Solving Delhi’s Air Pollution – UPSC GS1

  • As per the World Air Quality Report of 2020, published by IQAir, 22 out of the 30 most polluted cities in the world are in India.
  • Delhi’s pollution, in November, is generally above 300 on AQI scale. It is the worst amongst the G20 members capital’s where AQI is below 50 mostly, as per World Air Quality Index Project.
  • India has the world’s highest rate of death from respiratory disease, according to the World Health Organisation, with 159 deaths per 100,000 people in 2012, about five times that of the UK and twice that of China.
Why worry about this?
  • These particles can cause respiratory diseases if one is subjected to prolonged exposure to unsafe levels.
  • PM 2.5 are considered to be the most harmful kind of air pollution because they are fine enough to evade the body’s natural filters, penetrate the lungs and enter the bloodstream.
  • Short-term exposure can trigger coughing and eye and throat irritation, while longer term exposure is strongly associated with reduced lung function, heart disease and lung cancer.
Reasons for Delhi’s Pollution:
  • A report of the MoEF&CC submitted to the UNFCCC listed the reasons for it.
    • Energy generation (largely coal-based thermal power) is the biggest driver.
    • Manufacturing and construction; agriculture; transport; industrial processes and product-use, and ‘waste burning’ in the decreasing order.
  • As per SAFAR (System of Air Quality Forecasting and Research) data, the pollution in Delhi is driven by different factors in different time of year. One such being “stubble burning” during October-November.
What are the other challenges in tackling pollution in NCR?
  • Solar energy: The land taken for solar farm can’t be used for other purposes for a long time. Nothing else can be grown on those corporate solar farms.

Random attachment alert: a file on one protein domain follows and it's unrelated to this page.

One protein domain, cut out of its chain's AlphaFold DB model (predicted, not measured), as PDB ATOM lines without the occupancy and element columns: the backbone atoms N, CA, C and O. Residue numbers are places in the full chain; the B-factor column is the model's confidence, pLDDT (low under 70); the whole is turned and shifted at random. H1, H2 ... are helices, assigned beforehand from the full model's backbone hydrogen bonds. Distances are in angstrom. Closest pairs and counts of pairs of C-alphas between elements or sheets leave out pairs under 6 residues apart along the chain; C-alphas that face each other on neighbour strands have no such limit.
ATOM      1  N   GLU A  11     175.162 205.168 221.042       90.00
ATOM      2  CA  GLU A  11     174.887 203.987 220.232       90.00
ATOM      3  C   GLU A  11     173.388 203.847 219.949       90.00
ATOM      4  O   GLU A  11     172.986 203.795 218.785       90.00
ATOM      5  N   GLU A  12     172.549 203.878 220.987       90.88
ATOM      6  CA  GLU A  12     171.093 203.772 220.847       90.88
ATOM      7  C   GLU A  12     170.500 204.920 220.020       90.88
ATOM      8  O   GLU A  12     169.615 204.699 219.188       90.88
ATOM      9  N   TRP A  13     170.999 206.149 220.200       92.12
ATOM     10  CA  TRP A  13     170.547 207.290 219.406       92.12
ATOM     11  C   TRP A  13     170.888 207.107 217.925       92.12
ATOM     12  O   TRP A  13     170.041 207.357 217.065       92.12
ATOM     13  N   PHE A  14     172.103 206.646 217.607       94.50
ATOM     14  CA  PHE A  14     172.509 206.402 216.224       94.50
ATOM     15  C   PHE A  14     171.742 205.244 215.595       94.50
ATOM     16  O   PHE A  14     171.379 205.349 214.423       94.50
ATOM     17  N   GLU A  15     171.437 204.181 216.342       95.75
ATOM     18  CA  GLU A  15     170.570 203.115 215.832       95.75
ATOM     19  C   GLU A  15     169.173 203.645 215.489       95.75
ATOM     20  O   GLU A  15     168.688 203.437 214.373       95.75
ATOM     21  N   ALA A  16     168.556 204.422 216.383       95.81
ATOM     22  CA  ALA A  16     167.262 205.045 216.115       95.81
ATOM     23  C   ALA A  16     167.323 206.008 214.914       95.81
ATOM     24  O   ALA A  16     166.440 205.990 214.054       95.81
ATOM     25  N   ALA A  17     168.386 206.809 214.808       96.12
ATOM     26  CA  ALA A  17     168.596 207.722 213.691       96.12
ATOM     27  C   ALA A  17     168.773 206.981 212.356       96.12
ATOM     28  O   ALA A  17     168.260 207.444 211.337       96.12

• Rice cultivation in NCR belt and Punjab is creating the problem of disposal of rice straws. Farmers resort to stubble burning.
  • Lack of enough charging points for Electric Vehicles(EV) is a hindrance for the EV’s smooth rollout and therefore the issue of vehicular pollution by fossil fuel based cars persists.
Way Forward:
  • Replacing coal in energy generation: 
    • As a substitute to coal, solar and wind derived energy is placed as a solution. Companies are setting up large solar farms on degraded lands. This has resulted in solar tariffs to be lower than even thermal power.
    • We should develop solar farms on farmers’ fields too, by fixing solar panels at a 10 feet height with due spacing for photosynthesis. These solar trees can then become the third crop for the farmers, earning them regular income throughout the year.
    • Case Study: Delhi government’s pilot project in Ujwa KVK land on these lines showed that farmers can earn up to Rs 1 lakh per acre per year from this ‘solar farming’.
  • The Centre needs to collaborate with neighbouring states and come up with a plan to reduce the rice area in this belt. Farmers can be incentivised to switch to other crops through better returns than in rice cultivation.
  • Creating fast charging stations for EVs in parking lots in offices, housing societies, petrol pumps, etc, can help to create demand for EVs. The government can incentivise it by providing upfront subsidies on EVs.
  • Delhi also needs a good carbon sink. Rejuvenating the Ridge area with dense forests and developing thick forests on both sides of the Yamuna may help.
Scroll to Top